The Beginner’s Guide to Landing Page Design
Updated on March 13th, 2020
Landing page design guide for beginners
Creating a website that people actually want to visit can be quite the undertaking. A headache, even.
There are many moving parts: images, colour palettes, page navigation, etc. And you probably want to eventually make money through your site, right?
Coming up with an effective landing page design – the page where you want to turn visitors into actual leads – is a crucial part of that undertaking. And it’s a challenge; one of the top five challenges that marketers face, in fact.
A good landing page has several elements to it, and as a marketer, you need to have an understanding of what your visitors want to see on that page. You’ll want to make it as easy as possible for them to submit their information to you, and recognise the benefits of signing up for your service or product.
We created the Landing Page Design Template to help guide you through creating your next landing page, and the rest of this post will take a look at the template more closely.
The template has been downloaded tens of thousands of times as a part of our 33 Web Marketing Templates – if you don’t have a copy you can download it below.
The Top of Your Landing Page Design
At the top of the page, you’ll want your company logo, and the title of the landing page. You can include any taglines for the landing page here as well.
What you DON’T want to see at the top of this page is a navigation bar. That’s because this is a landing page – where people land (and where you want them to take action). So you don’t want to give them the option of leaving the page. They can always click the back button on their browser if they really want to leave.
Headline and Testimonials
Next up is your headline, along with any testimonials that you should try to include near the top of the page:
Your headline here should explain, in the most concise way possible, what the landing page is for and what you are offering your visitors.
This is also a great place for a really strong testimonial – you should be sure to include the picture of whoever the testimonial is from. The testimonial should show off how your customers have benefited from your product, service or the resource you are offering them on this page. This helps to establish trust with your visitors and leads, and should encourage them to take action.
Use directional cues such as arrows or people facing in the same direction, to point visitors to the form and call to action on the page.
Call-To-Action and Form
The call to action (CTA) and form on your landing page should be the easiest and most understandable part of your page.
Think about the different links and buttons that you’ve clicked on recently – it’s likely that the copy and instructions were simple to follow, and there was something appealing enough for you to fill out your information and submit a form.
You want visitors to understand exactly what they’re getting when they sign up and how they’ll benefit.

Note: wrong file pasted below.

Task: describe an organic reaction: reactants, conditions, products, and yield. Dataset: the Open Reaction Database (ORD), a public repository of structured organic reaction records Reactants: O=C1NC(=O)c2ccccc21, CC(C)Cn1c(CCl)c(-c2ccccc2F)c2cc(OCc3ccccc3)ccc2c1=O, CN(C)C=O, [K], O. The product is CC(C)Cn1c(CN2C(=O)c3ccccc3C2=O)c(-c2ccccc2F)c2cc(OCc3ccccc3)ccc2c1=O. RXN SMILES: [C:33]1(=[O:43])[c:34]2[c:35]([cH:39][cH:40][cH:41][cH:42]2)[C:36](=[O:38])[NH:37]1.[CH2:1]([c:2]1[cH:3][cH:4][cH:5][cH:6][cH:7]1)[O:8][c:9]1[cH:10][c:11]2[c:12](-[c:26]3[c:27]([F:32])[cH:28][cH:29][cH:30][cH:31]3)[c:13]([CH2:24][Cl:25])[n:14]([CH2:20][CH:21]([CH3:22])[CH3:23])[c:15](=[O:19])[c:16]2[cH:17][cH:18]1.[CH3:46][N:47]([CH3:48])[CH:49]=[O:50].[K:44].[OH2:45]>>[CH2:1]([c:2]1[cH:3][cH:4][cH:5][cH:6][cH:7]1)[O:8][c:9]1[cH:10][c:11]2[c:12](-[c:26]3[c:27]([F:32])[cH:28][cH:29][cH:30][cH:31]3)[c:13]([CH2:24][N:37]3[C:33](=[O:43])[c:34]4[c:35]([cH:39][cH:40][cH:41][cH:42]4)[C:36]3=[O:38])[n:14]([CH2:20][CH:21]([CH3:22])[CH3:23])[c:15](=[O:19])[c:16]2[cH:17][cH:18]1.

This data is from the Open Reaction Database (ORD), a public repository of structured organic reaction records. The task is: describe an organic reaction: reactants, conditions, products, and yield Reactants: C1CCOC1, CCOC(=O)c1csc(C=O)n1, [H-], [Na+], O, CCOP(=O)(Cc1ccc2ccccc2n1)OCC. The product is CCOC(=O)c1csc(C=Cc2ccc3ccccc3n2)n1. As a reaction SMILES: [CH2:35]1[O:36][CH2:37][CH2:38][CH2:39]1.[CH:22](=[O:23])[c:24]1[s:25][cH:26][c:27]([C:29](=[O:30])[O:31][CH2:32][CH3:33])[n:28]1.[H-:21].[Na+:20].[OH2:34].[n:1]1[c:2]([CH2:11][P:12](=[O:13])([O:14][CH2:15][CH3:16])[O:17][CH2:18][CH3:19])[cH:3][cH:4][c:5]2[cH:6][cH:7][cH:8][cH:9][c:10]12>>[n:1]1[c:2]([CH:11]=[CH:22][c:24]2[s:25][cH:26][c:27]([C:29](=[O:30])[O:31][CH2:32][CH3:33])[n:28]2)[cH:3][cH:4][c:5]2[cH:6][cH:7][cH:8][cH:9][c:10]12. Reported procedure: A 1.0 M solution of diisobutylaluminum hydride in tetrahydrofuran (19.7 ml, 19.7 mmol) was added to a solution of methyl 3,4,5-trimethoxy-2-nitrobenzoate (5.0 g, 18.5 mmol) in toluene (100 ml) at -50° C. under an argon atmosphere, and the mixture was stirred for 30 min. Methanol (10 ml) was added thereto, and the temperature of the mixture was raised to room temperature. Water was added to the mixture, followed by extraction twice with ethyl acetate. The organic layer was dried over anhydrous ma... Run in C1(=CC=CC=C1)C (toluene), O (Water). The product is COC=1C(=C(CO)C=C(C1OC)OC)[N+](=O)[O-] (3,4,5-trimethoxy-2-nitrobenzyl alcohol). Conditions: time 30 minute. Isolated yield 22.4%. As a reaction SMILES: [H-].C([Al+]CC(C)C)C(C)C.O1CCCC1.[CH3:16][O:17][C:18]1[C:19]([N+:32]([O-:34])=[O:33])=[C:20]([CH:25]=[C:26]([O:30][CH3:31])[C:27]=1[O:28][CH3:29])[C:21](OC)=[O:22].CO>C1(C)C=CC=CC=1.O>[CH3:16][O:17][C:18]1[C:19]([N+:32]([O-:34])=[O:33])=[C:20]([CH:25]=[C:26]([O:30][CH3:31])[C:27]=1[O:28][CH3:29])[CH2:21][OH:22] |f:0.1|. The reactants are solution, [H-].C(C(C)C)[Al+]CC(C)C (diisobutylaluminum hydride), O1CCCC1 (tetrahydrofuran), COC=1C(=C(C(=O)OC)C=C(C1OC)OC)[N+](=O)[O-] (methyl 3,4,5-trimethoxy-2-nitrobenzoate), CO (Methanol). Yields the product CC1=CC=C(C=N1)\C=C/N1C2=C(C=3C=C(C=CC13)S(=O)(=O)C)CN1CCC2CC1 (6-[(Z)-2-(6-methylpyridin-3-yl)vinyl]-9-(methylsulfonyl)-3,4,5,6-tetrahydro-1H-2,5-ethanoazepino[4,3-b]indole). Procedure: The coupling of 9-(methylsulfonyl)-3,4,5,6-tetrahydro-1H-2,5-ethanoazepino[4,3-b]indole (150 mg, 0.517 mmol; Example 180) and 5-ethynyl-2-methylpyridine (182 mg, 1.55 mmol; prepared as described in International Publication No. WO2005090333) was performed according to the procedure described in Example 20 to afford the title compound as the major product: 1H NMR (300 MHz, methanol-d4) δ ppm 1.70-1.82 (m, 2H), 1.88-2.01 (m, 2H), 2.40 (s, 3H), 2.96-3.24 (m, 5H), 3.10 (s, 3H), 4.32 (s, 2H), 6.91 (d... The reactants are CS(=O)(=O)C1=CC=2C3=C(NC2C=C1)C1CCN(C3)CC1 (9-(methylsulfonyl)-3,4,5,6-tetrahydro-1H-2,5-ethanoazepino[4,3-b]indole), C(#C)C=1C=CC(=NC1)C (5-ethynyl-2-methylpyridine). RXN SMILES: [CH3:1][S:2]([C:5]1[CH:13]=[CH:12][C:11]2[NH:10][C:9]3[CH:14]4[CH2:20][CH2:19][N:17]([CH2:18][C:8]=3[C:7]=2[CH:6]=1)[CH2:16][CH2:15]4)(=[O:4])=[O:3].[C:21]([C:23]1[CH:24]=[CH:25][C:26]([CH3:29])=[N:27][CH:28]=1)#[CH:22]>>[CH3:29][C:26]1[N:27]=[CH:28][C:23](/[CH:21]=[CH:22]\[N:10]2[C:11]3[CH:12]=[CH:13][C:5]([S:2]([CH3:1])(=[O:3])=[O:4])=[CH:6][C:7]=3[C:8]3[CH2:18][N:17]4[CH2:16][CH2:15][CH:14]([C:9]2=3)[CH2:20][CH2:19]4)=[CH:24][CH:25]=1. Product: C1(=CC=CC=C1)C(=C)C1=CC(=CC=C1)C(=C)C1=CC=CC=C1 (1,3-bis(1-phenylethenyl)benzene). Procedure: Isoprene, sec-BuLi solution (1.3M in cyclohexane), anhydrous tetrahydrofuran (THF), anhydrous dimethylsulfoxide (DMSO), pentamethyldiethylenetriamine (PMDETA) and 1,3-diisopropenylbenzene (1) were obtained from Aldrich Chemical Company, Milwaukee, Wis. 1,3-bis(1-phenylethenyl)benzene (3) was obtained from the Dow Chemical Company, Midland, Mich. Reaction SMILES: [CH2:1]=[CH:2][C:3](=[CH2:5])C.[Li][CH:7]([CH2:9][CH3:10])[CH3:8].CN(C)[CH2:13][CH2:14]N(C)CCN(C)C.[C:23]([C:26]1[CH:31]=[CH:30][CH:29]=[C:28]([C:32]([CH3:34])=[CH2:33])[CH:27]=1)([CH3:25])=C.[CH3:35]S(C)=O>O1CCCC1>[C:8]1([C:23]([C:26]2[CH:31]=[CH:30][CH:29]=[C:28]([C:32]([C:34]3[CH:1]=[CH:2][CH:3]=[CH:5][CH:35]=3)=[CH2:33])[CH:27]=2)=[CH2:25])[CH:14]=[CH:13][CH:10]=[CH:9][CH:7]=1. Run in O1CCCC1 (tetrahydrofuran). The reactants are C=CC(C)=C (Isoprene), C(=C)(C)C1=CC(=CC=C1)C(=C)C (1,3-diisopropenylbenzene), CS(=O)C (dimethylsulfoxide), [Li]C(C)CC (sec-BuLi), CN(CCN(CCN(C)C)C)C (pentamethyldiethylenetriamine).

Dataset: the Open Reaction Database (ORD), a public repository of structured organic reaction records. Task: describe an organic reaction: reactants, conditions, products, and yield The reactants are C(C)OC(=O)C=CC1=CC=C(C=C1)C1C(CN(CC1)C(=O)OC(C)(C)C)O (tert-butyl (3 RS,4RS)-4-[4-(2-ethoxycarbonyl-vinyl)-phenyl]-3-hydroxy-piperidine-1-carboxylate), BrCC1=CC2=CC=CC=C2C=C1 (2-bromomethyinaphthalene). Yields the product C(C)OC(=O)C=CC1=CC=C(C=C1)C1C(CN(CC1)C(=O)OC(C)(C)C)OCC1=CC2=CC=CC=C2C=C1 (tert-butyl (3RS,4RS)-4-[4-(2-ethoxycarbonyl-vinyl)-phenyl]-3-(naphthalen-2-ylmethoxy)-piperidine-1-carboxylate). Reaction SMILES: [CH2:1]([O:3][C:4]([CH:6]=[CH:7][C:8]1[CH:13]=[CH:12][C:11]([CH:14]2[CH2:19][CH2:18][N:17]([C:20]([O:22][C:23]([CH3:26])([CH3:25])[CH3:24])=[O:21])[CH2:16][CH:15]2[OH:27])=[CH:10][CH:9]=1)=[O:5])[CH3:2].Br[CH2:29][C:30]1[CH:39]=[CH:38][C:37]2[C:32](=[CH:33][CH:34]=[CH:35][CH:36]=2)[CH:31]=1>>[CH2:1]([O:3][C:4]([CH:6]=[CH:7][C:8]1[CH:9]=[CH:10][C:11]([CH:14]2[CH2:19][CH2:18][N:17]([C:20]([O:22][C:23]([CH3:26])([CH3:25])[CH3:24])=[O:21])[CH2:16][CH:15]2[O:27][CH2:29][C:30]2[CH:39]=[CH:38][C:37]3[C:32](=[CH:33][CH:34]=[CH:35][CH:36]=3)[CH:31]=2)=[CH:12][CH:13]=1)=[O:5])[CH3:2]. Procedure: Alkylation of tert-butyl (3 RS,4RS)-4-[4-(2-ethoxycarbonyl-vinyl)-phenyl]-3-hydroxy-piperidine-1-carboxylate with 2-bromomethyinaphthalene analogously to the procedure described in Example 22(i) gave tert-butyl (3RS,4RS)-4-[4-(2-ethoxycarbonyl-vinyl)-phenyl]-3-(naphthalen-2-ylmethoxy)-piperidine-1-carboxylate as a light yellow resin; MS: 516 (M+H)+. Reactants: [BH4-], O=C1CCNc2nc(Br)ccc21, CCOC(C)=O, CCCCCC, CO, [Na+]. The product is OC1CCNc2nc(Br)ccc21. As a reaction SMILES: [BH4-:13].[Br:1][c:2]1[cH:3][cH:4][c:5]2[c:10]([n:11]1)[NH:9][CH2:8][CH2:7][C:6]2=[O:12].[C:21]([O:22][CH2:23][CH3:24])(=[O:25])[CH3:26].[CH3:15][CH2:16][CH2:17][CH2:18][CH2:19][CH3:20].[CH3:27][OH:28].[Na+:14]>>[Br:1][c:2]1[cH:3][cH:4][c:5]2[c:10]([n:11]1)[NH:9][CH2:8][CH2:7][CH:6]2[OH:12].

A good example of a good CTA is from Dropbox.
Immediately we get an understanding of what Dropbox is about, and what happens when we sign up. The CTA and form are easy to find and very easy to fill out.
Example Of The Goods
Next, give your visitors an example of exactly what they’ll receive when they complete your form. This helps to mitigate any sort of risk that they might associate with giving someone their information.
Include a preview of the content – this can be a video or screenshot, even a Slideshare of the download that you’re offering. Take the opportunity to describe the benefits of the content and outline its features.
This page on the UC Davis site is a great example – there’s a preview video, and the copy alongside the form helps to further demonstrate what you’ll get in exchange for submitting your information.
More Quotes And Testimonials
Take the opportunity to include more quotes and testimonials from customers and fans. This is a great way to brag about your product, without actually bragging!
The testimonials section at the bottom of this landing page from WebDAM works very well. There are a few well known brands that use their product, and including quotes and profiles from real clients helps build trust and connect with your visitors.
Landing More Customers
Having an effective and straightforward landing page might take some effort to set up, but once you’ve got yours complete, you’ll be able to start testing what converts those visitors into leads and customers.
Once your page is live, give it some time to start producing results. If you’re not seeing the kind of traction that you want, test little changes on the page to see if you get better responses – change the colour of the CTA button, or remove fields from your form to see if that helps gather the information that you actually need. Test these changes separately, however, so that you’re able to research what’s specifically working on the page and what you should remove.
That’s a wrap for this landing page design guide
What kind of results have you seen from your landing pages?
How have you been able to measure success?
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